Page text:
Alexander led the largest contingent on a march 1,750 kilometers across the Baluchistan desert, a wasteland more forbidding than the Sahara, and southern Iran. They traveled almost exclusively at night because it was simply too hot during the day. Even at night it travel was difficult as temperatures rarely dropped below 35 degrees C (95 degrees F). Because the supply ships never showed the marchers were forced to subsist on the limited food they brought with them.
The temperatures were blistering and what little water there was largely undrinkable. The trip was so arduous pack animals were butchered and eaten, booty was left behind and more than once the royal stores were broken into. Even then many men died of starvation, thirst and heat.
Alexander suffered along with everyone else. Once he was offered a helmet full of water but he poured it into the sand as a sign that he was willing to share the misery of his troops. Even when there water that could spell trouble too. A large number of his retinue drowned when a flash flood caught them in a canyon.
Alexander’s journey across the deserts of Baluchistan has been compared to Napoleon's retreat from Moscow. The journey took 60 days. About 15,000 of Alexander’s men, or nearly half the fighting force that accompanied him, perished — more than all the men killed in battle. By contrast, the fleets reached the Iranian coast, delayed but almost intact.
Alexander Returns to Persia
In Kirman, Persia Alexander made relations with his men worse when had six of the 20 provincial governors he appointed executed and two more deposed, and then executed 600 men from his own garrisons for raping and pillaging in his absence.
In Susa (Shush, Iran) Alexander took a second wife, Barsine, a daughter of Darius. In a mass wedding — along the lines of those sometimes held by Moonies — 10,000 of Alexander's troops married Persian women and 80 of his officers married daughter of Persian nobles.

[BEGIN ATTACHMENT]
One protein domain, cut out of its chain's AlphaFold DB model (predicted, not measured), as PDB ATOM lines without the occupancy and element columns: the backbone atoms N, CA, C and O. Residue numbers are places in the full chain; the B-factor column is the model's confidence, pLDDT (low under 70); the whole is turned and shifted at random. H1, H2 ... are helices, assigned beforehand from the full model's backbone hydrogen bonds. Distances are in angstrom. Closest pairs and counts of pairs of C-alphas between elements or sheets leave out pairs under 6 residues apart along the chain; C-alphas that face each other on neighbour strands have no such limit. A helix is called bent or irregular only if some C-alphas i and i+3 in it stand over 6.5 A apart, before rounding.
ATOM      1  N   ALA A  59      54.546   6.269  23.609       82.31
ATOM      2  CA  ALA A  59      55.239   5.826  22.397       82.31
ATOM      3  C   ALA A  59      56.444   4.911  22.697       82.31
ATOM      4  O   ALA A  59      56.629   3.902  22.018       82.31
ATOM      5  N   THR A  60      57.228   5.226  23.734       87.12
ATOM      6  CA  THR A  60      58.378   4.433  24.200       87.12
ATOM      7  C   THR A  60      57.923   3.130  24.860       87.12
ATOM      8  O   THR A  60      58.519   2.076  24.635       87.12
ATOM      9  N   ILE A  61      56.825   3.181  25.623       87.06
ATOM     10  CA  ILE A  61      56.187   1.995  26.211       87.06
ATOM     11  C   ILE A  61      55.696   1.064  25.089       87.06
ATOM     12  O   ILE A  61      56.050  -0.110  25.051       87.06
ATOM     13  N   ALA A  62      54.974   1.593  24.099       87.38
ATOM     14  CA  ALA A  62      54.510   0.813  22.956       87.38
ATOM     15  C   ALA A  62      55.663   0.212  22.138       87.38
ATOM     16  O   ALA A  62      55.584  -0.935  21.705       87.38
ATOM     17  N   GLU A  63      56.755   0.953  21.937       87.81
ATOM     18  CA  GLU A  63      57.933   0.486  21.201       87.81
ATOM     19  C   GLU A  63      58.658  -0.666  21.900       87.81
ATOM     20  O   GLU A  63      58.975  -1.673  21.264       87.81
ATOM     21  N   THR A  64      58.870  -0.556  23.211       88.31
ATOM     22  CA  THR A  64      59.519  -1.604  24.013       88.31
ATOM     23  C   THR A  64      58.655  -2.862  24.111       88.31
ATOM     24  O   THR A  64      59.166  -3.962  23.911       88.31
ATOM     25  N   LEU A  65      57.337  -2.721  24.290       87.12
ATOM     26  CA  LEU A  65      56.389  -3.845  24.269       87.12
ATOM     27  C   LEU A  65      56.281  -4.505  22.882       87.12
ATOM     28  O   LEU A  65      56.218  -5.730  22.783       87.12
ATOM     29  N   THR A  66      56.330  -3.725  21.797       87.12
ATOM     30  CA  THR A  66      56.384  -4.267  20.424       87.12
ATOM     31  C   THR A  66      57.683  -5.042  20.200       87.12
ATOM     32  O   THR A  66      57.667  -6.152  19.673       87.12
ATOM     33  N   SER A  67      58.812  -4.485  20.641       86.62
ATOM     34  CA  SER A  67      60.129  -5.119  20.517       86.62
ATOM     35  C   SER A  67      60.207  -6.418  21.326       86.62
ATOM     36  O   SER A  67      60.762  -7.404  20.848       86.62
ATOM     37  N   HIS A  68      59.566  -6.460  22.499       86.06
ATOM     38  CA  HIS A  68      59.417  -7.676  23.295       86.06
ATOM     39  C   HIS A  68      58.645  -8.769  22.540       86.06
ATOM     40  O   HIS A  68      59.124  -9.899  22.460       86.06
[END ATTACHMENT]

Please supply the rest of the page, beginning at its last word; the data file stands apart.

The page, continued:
Alexander it seemed had become so endeared with Persian culture he had no plans of returning home and instead planned to set up his base of operations in Persia. Some 30,000 noble Persian youths had been taught Greek and methods of Macedonian warfare. As a sort of take off on the Companions they were named the Successors.
By some accounts Alexander’s next destination was Arabia, where he hoped to gain control of area that produced valuable spices. At this time he still “hunted, diced, played ball, joked and banqueted” with his men. In the autumn of 324 B.C., Alexander's boyhood friend and possible lover Hephaestion became ill with unknown disease and died. Alexander was devastated and had Hephaestion's doctor crucified.
Alexander-Empire 323 BC
Hollywood and the Persians
In a number of Hollywood films’such as Oliver Stone’s “Alexander the Great” and “300", the film about the Spartans triumphant last stand at Thermopylae — the Persians are the bad guys, sort of like the Nazis of the classical world. A lot of young Iranians both in and out of Iran resent the way the Persia has been portrayed. One young Iranian rapper told National Geographic, “The Greeks were portrayed as heroic, innocent and civilized. The Persians were shown as ugly savages with method of fighting that was unfair.” The Iranian government has said that negative depictions of the Persians were aimed at “humiliating Iranians” and were “part of a comprehensive U.S. psychological warfare aimed at Iranian culture.”
One film that portrays the Persians in a more favorable light — Disney’s and Jerry Buckheimer’s $150 million , action-packed “Prince of Persia: Sands of Time” — is based on a popular 2003 video game and stars Jake Gyllenhaal, one of the gay cowboys in “Brokeback Mountain”. Gyllenhaal plays the lead character, Datsan, an adopted son of the King of Persia, at time when Persia has just been invaded.
Image Sources: Wikimedia Commons, The Louvre, The British Museum
Text Sources: Internet Ancient History Sourcebook: Mesopotamia sourcebooks.fordham.edu , National Geographic, Smithsonian magazine, especially Merle Severy, National Geographic, May 1991 and Marion Steinmann, Smithsonian, December 1988, New York Times, Washington Post, Los Angeles Times, Discover magazine, Times of London, Natural History magazine, Archaeology magazine, The New Yorker, BBC, Encyclopædia Britannica, Metropolitan Museum of Art, Time, Newsweek, Wikipedia, Reuters, Associated Press, The Guardian, AFP, Lonely Planet Guides, “World Religions” edited by Geoffrey Parrinder (Facts on File Publications, New York); “History of Warfare” by John Keegan (Vintage Books); “History of Art” by H.W. Janson Prentice Hall, Englewood Cliffs, N.J.), Compton’s Encyclopedia and various books and other publications.
Last updated September 2018